It’s bountiful weekend for books, authors and fascinating conversations about literature. What might be even more exciting, once you get over being ‘star-struck’ in the presence of some of the most brilliant African writers from around the region and the Diaspora, is the way they each is bound to answer the proverbial question: what’s involved in your process of writing. They all undoubtedly have different, yet inspirational ways to respond.
It’s only Thursday night. The weekend technically hasn’t quite begun. But the bookishness actually began on Wednesday when the Nairobi International Book Fair got underway at Sarit Centre in Westlands.
With the theme of this year’s, the 22nd annual Book Fair being ‘Read. Apply. Freedom’, it will have lots of competition for book-lovers’ attention this weekend. That’s because not only will the African Writers Conference get underway from Friday through Sunday, featuring authors from Cameroon, Mauritius, Canada and Nigeria as well as from Kenya.
Over at the Kenya National Theatre, the Macondo Literary Festival will also kick off the same day and run straight through Sunday night.
With the festival’s title derived from the fictional village where most of Gabriel Garcia Marquez’s award-winning novel, ‘Hundred Years of Solitude’, takes place, it won’t be a surprise that the weekend will be filled with both Kenyan and Lusaphone writers taking part.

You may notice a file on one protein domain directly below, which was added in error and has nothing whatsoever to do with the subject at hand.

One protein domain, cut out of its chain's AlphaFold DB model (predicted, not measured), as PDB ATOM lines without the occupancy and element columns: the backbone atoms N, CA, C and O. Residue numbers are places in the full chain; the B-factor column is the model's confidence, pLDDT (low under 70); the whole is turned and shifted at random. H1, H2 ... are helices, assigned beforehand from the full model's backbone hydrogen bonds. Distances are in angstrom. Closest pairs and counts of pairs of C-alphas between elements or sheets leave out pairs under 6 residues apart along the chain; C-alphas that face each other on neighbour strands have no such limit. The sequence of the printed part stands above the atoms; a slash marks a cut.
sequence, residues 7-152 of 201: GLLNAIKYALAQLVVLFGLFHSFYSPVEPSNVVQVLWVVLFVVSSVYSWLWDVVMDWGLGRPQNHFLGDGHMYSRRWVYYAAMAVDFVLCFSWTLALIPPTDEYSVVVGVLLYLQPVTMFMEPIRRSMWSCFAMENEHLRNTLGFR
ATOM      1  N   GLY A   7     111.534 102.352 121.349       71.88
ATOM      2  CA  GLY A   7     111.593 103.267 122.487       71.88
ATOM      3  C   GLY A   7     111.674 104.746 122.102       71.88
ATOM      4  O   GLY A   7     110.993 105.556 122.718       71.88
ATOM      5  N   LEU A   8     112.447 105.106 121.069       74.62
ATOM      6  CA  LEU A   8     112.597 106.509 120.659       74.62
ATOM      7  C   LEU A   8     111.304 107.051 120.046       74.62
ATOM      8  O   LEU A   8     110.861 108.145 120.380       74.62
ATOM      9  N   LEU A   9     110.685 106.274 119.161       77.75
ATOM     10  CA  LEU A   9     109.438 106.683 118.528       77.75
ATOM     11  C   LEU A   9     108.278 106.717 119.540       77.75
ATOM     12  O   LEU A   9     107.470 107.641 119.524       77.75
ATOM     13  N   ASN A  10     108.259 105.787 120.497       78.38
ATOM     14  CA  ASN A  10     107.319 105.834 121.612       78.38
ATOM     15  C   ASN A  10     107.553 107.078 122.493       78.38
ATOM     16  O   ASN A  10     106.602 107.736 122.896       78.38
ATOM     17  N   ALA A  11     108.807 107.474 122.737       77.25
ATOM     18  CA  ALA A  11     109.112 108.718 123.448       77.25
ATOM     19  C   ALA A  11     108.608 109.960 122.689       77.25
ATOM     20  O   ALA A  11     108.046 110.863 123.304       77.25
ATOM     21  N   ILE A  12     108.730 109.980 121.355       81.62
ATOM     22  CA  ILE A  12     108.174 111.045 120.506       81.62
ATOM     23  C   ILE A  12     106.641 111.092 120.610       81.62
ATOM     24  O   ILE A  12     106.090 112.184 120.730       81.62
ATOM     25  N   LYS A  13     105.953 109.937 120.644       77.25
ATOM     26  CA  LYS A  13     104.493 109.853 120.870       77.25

The English-writing continguent will include Dr Peter Kimani who will open the Festival as well as Yvonne Adhiambo Owuor, Novuyo Rosa Thuma, Abubakar Adam Abraham and Dr Mshai Mwangola-Githongo.
Meanwhile, the other events that opened the weekend early took place at the Goethe Institute where on Wednesday night, poetess, playwright and actor Sitawa Namwalie partnered with pianist, singer and lyricist Athieno Owuor to create a beautiful blend of words and delicious sounds.
Then on Thursday, Artistic Encounters featured Aleya Kassam moderating a fascinating conversation between Texas-based Zimbabwean writer Novuyo Rosa Tshuma and Kenyan poet, playwright and actor Anne Moraa.
Both doing readings from their latest writings, Tshuma from ‘House of Stone’ and Moraa from her latest essay published in the online magazine, Catapult.
But just as Sitawa and Athieno were asked the evening before about their process of writing, so Novuyo and Moraa were asked the same question. All came out with different responses, but none of them left any doubt that it is difficult being a writer. “Have no expectations about getting rich by being a writer,” said Tshuma.
Sitawa’s response also included a bit of advice to her audience which was to write daily, preserve and ideally establish a disciplined routine so you produce so many words every day.
Debunking the notion that writing is all about inspiration, she insisted that one improves as a writer by consistently writing, and by reading of course.
One expects that all the writers this weekend will have insights to share. So all aspiring word-smiths need to attend any or all of the festivities. And while it obviously won’t be possible to attend all the events, be advised that the places to be this weekend are either Kenya National Theatre or Sarit Centre or both.